But the defence of the Olympic title remains her main goal. "Thinking of the possibility of affecting my Olympic plan, I could not decide to run the race on Sunday."  She explained the course of her decision in length, from which it can be inferred that it was quite a tough choice for her. 
 
With Naoko Takahashi out of the race, the two Japanese with the best chance to make the World Championships team were considered to be Rie Matsuoka and Ari Ichihashi, a 1999 World Championships silver medallist. 

However, Ichihashi, who told reporters on Friday that her training for the race was less than perfect, was out of contention early.  By 5Km she was already ten seconds behind the lead pack. After a cautious start (5Km in 17:03 despite of the downhill), the pace picked up dramatically in the next 10Km (16:16 and 16:35).  Thus it soon became a four woman race.  Three Africans - Banuelia Mrashani of Tanzania, Alice Chelangat of Kenya, and Elfenesh Alemu of Ethiopia - led the race along with Rie Matsuoka who was second in the 2002 Paris Marathon.  As the Africans surged Matsuoka lost contact with the leaders a couple of times, only to work her way back to the lead pack each time. 

A runner who attracted much attention was Fernada Ribeiro of Portugal, because of her track credential.  With Paula Radliffe's phenomenal success in both the London and Chicago marathons earlier this year, more attention has been focused on leading track runners who move up to the marathon. Gete Wami's debut in Amsterdam was quite promising, but Sonia O'Sullivan was not so impressive in New York.  The marathon fans were interested to see what Ribeiro could do at the magical distance of 42.195Km.  In Fridays' pre-race press conference Ribeiro who dropped out of her debut marathon in London in 2000, said: "I have been training since early July for the marathon and am in very good shape. My goal is to complete the marathon in around 2:25.  Since I am an inexperienced marathon runner, my plan is to run the first half conservatively with the hope of picking up the pace in the last half."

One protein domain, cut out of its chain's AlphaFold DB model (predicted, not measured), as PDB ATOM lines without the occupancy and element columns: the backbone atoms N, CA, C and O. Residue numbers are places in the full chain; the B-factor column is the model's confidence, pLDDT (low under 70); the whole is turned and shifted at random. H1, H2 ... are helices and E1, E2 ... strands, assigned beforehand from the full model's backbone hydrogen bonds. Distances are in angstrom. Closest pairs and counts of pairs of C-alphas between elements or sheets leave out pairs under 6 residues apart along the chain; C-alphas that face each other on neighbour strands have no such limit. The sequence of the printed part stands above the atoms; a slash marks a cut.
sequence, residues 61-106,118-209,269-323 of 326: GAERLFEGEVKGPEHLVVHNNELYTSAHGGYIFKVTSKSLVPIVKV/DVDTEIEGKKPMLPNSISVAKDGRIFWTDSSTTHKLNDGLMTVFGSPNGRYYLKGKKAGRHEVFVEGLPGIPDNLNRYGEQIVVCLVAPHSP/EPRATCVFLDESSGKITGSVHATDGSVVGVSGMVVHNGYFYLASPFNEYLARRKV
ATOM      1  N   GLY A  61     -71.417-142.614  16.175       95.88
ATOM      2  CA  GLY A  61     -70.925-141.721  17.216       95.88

Ribeiro did run conservatively in the first half; she was 30 seconds behind the leaders at 10Km.  At the half way, she was a minute and 39 seconds behind the leaders, which was still on the pace for a 2:25 marathon.